(Photo credit: Tom Hogan – Hoganphotos/Roc Nations Sports) Andre Ward resurfaced after a long absence and steamrolled British super middleweight Paul Smith at the Oracle Arena in Ward’s native Oakland, Cal. Ward spent two of his best years away from the prize ring due to legal and promotional disputes. He came back as shiny as new and kept his opponent in the crossfire for 9 rounds before the bloodied Smith was bailed out by his corner.
If there was any ring rust, it was shadowed by the skill differential which gave Ward full convenience. Coming from a 19 month layoff he was not expected to choose a tough challenge although Smith was no push over. The Brit went the distance twice with Arthur Abraham in his last two fights. This probably legitimized him as an opponent for Ward who did much better than Abraham. The American was on a different level and had an indecently easy time against his tough but over-matched foe. Ward exhibited his boxing talent and his speed allowed him to do whatever he pleased in the ring. There was a catch though, the catch weight clause.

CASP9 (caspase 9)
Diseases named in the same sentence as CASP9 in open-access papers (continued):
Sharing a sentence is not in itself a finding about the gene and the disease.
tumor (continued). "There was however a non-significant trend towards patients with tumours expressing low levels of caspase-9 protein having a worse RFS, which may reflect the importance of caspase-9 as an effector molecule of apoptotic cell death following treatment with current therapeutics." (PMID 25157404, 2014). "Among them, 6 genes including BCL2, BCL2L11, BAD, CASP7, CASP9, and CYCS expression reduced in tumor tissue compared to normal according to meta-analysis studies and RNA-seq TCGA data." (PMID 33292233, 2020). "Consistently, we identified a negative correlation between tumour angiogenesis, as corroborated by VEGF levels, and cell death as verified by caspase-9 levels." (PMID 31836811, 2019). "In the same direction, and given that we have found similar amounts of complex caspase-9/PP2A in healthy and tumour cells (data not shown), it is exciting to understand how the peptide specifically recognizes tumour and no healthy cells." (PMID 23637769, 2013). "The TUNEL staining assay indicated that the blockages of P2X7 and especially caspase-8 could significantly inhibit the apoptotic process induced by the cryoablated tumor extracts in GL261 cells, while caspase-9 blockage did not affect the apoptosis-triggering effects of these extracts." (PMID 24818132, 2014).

The fight was contracted at catch weight, a recurrent trend that attracts well-deserved criticism. Catch weight would make sense in cases when there is a size/weight class difference and it serves as an equalizer of sorts allowing inter-division “dream matches” to take place. In this case both fighters had been super middleweights prior to their meeting and the purpose of catch weight needs to be clarified. There are outrageous recent examples of mainstream titles being defended at catch weight without any reasonable grounds other than tipping the odds in the “champ’s” favor.
Ward was inactive for almost two years and making 168 lbs could have been troublesome. Catch weight sort of defeats the purpose of having weight limits; it allows the “draw” to twist arms and extort privileges. A couple of pounds may be unnoticeable for the audience but make a huge functional difference especially at top level, it’s not just excess luggage. Two pounds can be the difference between being fighting fit and being dehydrated and weight-drained. Overweight clauses practically allow boxers to show up overweight when the entire penalty is a fine that amounts to an insignificant portion of their purse.
Weight control has become a key issue in professional boxing. A championship fight is a show business enterprise which requires a lot of resources and preparation. There is too much at stake and the insiders know it takes more than a couple of pounds of “excess luggage” to jeopardize the investment. Teams realize they can get away with a lot and they know the weigh-in scandal will go away, the fight result will remain.
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